How does Rousseau argue that the exercise of force cannot provide a legitimate basis for social order? The areas of shared concern between Rousseau and David's Brutus.

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Jean-Jacques Rousseau argues that the exercise of force (physical power) cannot provide a legitimate basis for social order; some may say that the strongest always win, but how do they win and will they always win? The power produced by force doesn't create duty, only obedience. Let's take for example a wealthy land owner; do his employees work hard for him at all times or just when they are being watched? His power over them is their wages, they have no duty to him other than to produce X, Y or Z. No man is born with a right or power over another, however the man holding the gun holds the power/authority, but does he have the right. Others may do his will but do they do this out of fear/force or because they wish to? Take away the gun and there is no power, and others may choose whether or not to do his will, therefore the strongest is only able to yield his authority whilst that force is in place, it does not however, give him the right to authority.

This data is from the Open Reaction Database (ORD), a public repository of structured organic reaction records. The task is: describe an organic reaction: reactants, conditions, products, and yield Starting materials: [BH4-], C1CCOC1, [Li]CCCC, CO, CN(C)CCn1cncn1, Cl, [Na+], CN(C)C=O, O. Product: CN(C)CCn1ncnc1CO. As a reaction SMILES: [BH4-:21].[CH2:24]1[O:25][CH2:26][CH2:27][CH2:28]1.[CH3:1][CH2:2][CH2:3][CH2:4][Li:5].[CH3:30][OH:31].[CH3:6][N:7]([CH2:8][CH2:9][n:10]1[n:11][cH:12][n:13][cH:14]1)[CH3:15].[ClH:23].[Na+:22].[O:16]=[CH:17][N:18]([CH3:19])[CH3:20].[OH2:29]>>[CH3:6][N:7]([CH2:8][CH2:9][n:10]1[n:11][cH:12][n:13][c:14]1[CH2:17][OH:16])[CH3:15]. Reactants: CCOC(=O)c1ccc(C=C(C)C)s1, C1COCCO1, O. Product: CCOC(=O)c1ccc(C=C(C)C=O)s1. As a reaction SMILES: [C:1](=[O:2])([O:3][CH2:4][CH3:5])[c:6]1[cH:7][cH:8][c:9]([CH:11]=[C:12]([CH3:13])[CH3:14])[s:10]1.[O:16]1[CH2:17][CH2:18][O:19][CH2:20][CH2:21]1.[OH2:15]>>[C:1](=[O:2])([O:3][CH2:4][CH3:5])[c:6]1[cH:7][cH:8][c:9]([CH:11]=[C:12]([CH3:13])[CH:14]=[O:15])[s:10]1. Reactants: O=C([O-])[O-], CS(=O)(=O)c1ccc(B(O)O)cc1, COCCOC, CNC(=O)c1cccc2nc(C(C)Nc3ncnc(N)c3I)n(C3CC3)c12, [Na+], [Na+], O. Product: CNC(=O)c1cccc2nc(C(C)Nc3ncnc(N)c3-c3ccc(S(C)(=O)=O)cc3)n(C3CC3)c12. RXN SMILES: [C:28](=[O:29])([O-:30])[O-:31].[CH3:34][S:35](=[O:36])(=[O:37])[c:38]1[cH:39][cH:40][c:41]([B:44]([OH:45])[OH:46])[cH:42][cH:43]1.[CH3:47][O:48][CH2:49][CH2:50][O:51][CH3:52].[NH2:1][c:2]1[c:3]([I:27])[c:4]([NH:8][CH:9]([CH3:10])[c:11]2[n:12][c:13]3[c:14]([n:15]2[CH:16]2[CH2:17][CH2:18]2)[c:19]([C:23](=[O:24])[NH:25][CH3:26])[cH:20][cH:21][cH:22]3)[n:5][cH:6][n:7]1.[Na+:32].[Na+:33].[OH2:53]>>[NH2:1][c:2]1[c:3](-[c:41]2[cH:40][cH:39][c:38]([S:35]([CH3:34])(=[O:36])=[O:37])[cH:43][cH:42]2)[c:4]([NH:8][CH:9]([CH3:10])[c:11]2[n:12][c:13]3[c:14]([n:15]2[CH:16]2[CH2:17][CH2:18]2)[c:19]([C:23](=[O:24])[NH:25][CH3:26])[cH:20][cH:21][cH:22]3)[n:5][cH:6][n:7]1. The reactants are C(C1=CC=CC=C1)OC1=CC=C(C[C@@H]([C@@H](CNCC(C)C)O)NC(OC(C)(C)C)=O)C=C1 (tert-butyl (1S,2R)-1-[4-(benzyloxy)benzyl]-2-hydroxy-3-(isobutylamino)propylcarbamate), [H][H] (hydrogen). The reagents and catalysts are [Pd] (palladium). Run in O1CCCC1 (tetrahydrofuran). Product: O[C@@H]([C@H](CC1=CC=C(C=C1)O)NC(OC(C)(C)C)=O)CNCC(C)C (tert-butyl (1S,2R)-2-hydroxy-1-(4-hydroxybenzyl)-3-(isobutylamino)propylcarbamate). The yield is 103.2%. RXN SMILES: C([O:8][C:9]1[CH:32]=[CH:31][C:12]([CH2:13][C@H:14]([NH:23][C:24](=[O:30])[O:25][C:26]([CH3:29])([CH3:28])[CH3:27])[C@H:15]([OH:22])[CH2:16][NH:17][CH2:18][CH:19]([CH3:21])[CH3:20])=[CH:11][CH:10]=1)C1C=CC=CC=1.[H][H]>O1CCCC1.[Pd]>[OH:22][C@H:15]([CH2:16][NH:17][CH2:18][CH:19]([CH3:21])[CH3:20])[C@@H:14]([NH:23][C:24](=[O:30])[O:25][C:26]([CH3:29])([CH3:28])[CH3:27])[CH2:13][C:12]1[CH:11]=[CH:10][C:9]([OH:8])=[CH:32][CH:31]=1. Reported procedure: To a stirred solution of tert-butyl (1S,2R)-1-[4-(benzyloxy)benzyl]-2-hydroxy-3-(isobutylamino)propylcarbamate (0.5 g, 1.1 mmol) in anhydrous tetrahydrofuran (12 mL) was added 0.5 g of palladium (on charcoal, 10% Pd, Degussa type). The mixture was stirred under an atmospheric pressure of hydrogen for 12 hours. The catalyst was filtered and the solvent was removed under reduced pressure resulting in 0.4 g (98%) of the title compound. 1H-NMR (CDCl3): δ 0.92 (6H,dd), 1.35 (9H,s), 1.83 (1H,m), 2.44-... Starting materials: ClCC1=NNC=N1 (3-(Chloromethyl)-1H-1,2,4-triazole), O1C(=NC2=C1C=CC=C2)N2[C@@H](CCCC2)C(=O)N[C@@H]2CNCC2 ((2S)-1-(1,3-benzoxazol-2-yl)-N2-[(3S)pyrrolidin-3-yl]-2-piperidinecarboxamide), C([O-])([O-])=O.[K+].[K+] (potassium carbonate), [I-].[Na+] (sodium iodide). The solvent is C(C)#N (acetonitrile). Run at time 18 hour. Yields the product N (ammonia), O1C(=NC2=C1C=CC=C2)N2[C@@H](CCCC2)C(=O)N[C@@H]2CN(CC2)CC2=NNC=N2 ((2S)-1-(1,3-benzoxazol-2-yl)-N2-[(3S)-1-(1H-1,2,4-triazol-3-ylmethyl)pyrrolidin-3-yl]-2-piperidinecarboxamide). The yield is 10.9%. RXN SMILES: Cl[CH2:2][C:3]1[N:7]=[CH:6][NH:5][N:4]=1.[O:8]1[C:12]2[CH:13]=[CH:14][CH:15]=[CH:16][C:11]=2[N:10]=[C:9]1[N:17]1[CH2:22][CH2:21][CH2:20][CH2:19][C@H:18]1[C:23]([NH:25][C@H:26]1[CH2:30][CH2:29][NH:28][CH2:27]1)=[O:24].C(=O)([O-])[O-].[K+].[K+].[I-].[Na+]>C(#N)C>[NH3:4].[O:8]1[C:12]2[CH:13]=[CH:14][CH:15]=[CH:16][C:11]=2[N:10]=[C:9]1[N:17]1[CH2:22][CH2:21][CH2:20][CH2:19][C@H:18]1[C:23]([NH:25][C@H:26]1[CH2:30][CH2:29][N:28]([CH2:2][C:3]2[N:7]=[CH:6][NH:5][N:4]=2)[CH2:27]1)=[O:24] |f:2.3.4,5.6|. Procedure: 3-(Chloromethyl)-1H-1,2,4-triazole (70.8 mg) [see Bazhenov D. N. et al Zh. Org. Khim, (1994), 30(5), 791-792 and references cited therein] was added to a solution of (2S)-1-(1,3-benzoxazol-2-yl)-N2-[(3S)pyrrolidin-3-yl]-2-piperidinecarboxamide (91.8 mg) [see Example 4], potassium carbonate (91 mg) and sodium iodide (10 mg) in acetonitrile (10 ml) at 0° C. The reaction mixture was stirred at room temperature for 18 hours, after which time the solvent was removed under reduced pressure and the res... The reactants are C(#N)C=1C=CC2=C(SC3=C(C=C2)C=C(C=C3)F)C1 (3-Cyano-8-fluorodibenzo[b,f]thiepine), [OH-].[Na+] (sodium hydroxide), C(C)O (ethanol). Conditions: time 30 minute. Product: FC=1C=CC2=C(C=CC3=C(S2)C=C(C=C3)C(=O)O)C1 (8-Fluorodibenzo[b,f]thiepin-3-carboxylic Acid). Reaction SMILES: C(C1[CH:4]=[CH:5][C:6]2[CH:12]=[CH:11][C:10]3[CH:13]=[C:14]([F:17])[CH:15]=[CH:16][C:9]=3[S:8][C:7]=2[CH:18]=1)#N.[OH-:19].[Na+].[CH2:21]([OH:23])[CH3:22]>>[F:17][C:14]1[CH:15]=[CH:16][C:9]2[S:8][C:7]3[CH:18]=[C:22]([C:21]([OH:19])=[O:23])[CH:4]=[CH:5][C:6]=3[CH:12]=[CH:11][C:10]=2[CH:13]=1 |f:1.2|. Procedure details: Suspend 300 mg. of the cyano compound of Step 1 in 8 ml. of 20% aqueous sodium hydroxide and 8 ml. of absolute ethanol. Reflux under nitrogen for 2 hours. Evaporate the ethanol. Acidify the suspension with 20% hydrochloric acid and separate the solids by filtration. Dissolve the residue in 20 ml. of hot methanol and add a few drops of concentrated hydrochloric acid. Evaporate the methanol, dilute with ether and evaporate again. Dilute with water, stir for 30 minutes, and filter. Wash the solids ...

The old saying while the cats away the mice will play is the best explanation I have for this, if the only thing that stops the society from not following orders, rules, regulations etc. is the force, what happens when the day comes, when that force can no longer be put in place, for what ever reason? Riots, disorderly conduct, revolutions call them what you will but they happen. Rousseau called this the State of Nature where man had natural born freedom, restricted by his own individual physical strength and power. Man could do whatever he wanted, when he wanted, with no laws and no government. When a man became old or to weak to protect his land...